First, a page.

6.8bn/- needed annually for untreated fistula cases

TANZANIA needs 6.8bn/- annually for the treatment of women suffering from obstetric fistula in the country.

According to the United Nations Population Fund (UNFPA), only 1,300 fistula victims of the 3,000 new annual cases can afford the cost of 4m/- required for treatment of one patient.

This suggests that the country needs a total of 6.8bn/- to treat 1,700 fistula victims who are unable to pay for the treatment cost every year.

The UNFPA estimates that there are over 10,000 women living with obstetric fistula in Tanzania that would require over 40bn/- to treat them.

The huge burden of treating obstetric fistula where most women fail to pay for the treatment costs that prompted NMB bank to embark on the initiative aimed at restoring the dignity of women suffering from the disease.

“We are informed that the medical cost for a mother suffering from fistula is about 4m/- which many ordinary Tanzanians cannot afford.

And it is from this reality which made NMB Bank to come up with the charity marathon idea to raise funds for fistula treatment,” said NMB Chief Executive Officer, Ruth Zaipuna at the closure of Season II of the NMB ‘Mwendo WA Upendo’ charity Marathon graced by Prime Minister Kassim Majaliwa in Dar es Salaam at the weekend.

Ms Zaipuna said initially the plan of the bank was to raise 250m/- every year in four years to tackle the problem. It exceeded the target by 60 per cent and resolved to raise the remaining 600m/-this year.

She added, “The high costs involved in dealing with this problem is the main reason why many women in the country don’t get proper treatment of fistula,” she told the Prime Minister who has called on other corporate entities to emulate what NMB is doing to support the government in delivering quality social services.

NMB’s corporate giving budgets in recent years have crossed 2bn/-annually with the spending for 2022 set to amount to 2.9bn/-from its 2021 profit after taxation of 290bn/-.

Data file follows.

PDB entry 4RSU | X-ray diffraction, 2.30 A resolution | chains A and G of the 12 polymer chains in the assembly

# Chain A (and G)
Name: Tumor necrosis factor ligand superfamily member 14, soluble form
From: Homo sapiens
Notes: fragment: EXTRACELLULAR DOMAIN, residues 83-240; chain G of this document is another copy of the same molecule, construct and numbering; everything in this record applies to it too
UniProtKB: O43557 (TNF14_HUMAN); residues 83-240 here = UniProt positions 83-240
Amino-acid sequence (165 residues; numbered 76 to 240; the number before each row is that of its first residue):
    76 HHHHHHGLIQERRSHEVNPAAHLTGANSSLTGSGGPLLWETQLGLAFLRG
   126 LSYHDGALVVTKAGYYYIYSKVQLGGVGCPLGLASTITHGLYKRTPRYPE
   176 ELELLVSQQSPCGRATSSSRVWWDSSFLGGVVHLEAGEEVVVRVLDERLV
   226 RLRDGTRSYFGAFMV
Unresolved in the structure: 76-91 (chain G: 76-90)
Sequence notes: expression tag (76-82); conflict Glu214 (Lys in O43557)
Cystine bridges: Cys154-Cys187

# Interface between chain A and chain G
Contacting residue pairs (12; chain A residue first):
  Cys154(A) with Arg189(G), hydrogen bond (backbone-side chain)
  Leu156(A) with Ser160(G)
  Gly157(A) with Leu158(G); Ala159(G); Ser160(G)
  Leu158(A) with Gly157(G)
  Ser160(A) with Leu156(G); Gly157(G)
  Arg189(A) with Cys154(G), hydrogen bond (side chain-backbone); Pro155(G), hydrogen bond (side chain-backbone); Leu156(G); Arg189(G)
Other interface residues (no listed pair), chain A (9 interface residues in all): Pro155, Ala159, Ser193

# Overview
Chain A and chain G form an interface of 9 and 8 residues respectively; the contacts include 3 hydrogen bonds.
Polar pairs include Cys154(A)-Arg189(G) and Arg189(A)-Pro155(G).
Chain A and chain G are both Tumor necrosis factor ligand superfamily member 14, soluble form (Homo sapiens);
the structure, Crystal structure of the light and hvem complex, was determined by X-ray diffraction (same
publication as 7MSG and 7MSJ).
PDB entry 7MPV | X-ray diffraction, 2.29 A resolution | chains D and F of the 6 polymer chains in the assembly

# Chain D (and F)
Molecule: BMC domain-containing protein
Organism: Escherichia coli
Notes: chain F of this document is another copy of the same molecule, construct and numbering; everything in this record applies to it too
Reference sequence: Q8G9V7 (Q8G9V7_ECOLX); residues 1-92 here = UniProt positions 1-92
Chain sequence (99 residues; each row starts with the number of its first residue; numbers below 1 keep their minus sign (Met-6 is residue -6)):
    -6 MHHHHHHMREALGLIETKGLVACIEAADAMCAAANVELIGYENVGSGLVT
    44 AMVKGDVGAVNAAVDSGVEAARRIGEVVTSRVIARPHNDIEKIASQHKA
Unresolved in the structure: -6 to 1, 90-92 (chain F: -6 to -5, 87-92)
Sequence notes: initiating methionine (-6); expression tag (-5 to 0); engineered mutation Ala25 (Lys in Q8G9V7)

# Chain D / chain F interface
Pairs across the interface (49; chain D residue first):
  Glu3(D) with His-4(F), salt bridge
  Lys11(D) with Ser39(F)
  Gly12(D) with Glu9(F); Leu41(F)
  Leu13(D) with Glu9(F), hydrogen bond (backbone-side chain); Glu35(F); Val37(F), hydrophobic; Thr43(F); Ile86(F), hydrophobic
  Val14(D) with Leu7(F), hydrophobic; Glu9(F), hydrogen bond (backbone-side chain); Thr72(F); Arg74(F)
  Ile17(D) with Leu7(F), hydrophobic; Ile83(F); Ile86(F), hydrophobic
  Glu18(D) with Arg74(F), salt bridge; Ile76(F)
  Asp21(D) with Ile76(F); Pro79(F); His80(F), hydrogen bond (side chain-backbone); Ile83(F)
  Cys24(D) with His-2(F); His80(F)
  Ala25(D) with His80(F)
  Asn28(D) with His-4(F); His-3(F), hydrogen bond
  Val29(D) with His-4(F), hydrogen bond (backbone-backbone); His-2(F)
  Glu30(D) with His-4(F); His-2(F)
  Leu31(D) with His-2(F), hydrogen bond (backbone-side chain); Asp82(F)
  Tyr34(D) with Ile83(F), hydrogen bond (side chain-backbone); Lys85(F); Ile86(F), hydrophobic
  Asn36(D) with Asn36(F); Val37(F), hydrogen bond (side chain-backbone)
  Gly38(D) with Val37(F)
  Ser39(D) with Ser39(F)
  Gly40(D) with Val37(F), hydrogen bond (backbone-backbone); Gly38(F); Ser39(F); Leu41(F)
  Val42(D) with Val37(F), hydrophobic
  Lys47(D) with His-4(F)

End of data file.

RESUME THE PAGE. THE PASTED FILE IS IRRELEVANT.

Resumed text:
Figures provided by the CSR Unit of the bank show that in the last 10 years the top lender spent over 11bn/-to complement efforts of the government in improving delivery of health services and education.

The philanthropic spending benefited 633 health facilities across the country and relieved many people in the same way the NMB- Comprehensive Community Based Rehabilitation in Tanzania (CCBRT) anti-fistula partnership did to women last year with the 400m/-obtained from the 2021 charity race.

The bank’s Board chair Edwin Mhede said achieving the goal depicts the importance NMB accords social investments and the support it enjoys from like-minded partners. Two of them, namely Sanlam Life Insurance and UAP Insurance Tanzania, contributed the biggest chunk of the amount.

“Apart from lack of money for many women to treat fistula, the other main obstacle in dealing with disease in Tanzania is ignorance of the problem,” Dr Mhede noted saying it was good CCBRT is also addressing the education shortcoming.

The bank spends one per cent of its annual net income on social investments as directed in its corporate social responsibility (CSR) policy, which gives special attention to improvement of health services and supporting the education sector.

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